Review: ‘Killers of the Flower Moon’ is monumental
Even prior to the release of “Killers of the Flower Moon,” online commentators were discussing the merits and, more often, the potential problems of the film’s three-and-a-half-hour runtime. This discourse, however, is entirely missing the point of director Martin Scorsese’s latest masterwork: “Killers of the Flower Moon” is a pointed, harrowing drama based on a true story about the exploitation of Native Americans and a criticism of American ignorance.
“Killers” follows Ernest Burkhart (Leonardo DiCaprio) as he returns from World War I and moves in with his uncle, William “King” Hale (Robert DeNiro). King lives among the Osage Nation, a Native American tribe that recently discovered oil on their land and has become the richest population per capita in the world as a result. As the film progresses, it becomes more apparent that King is not the friendly supporter he presents himself as, continually manipulating Ernest, his wife Mollie (Lily Gladstone) and the others around him.
While this set-up seems like it would evoke the violence and excitement that are commonplace in Scorsese’s other crime work, such as “Goodfellas” and “Casino,” the film’s power comes from its lack of either. Rather than making a flashy display of crime, the abhorrent actions of the characters are displayed as despicably as they actually happened. The look of the film is appropriately cold and distant, though laced with period-appropriate detail, and Scorsese’s legendary blocking and camera movements serve to highlight obscenity rather than glorify it.
As the film progresses, each moment compounds itself, evoking a sense of horror, hopelessness and dread that complements Scorsese’s greater statements about greed and exploitation. The audience is suffocated under the weight of the crimes, which both subverts the disposability associated with true crime stories in the digital age and allows the audience to question why this story has never been explored.
Of course, the film itself is a response to this question. A ruthless, uncaring population slowly creeps into the town of Fairfax, and the crimes central to the film are ignored until late into the long runtime, representing a general consensus of ignorance that existed both at the time of the story and today. Scorsese is less concerned with the ‘whodunnit’ and more with displaying the full depravity of the situation and our collective silence in response. The film’s central romance also conveys this, as the warmth that begins the film slowly is extinguished, creating a melodramatic conclusion analogous to the political one.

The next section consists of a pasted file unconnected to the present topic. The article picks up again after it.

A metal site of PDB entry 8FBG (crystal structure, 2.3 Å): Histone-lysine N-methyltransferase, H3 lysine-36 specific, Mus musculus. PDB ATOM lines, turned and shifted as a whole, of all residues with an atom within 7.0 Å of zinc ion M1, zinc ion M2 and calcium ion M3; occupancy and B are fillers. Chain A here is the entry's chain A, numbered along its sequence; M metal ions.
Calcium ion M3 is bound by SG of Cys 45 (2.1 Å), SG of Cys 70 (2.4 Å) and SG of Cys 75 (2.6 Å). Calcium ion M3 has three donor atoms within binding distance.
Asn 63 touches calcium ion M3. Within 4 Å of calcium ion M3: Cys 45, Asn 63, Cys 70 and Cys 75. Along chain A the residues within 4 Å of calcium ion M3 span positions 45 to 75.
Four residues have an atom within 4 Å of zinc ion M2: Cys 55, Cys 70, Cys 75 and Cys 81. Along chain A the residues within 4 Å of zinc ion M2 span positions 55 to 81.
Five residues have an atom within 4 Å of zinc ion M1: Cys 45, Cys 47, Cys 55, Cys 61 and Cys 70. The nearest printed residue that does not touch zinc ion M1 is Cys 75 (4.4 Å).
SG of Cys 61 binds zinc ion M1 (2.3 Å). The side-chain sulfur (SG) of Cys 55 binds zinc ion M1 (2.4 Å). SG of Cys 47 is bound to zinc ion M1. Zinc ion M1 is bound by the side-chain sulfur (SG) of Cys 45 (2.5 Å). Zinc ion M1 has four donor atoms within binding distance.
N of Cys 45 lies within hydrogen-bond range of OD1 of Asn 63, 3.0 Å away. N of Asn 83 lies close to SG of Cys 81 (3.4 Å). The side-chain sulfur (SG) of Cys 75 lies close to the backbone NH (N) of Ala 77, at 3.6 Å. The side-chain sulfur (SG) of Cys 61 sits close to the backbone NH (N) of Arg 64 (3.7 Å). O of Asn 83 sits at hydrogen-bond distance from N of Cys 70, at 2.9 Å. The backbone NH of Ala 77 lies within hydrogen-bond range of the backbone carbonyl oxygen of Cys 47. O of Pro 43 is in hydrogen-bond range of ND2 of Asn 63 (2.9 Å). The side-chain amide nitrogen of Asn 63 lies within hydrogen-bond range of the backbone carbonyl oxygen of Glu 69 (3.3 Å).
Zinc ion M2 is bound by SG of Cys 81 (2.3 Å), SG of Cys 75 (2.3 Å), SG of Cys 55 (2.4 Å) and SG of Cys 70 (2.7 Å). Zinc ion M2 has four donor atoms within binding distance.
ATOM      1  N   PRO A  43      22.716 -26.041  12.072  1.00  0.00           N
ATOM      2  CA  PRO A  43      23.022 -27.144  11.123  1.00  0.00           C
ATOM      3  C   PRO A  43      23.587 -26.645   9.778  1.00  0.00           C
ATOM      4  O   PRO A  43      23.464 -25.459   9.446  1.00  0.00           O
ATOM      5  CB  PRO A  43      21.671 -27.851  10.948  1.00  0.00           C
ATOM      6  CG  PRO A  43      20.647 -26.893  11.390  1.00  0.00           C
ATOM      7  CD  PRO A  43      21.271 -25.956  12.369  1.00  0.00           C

While this incredibly bleak perspective makes “Killers” sound dreary, it is deservedly constructed in this way and is an essential movie to see because of this. Each of the three lead performances is absolutely stunning — DiCaprio and DeNiro ascend beyond their stardom and transform into their ruthless, cold and, in DiCaprio’s case, oblivious characters. Gladstone is astonishing as well, portraying the simultaneous anguish and strength of the Osage people precisely. The pacing is also not an issue despite the monstrous runtime, as the editing keeps each scene moving forward and ensures the audience is left with just enough mystery to stay transfixed on the film. Frankly, most two-and-a-half-hour movies feel longer than this one.
Every single detail of “Killers” is ultimately focused and operates together to create an immense statement about American exploitation. Scorsese’s meditative style is perfected here, as the emptiness of the story and lack of excitement carefully evokes the grief central to the film. To be so in control of a project at 80 years old is monumental but unsurprising given the multitude of masterpieces Scorsese has created. “Killers” stands out amongst these, not only in terms of quality but particularly in its pointed reflection and emotional weight.
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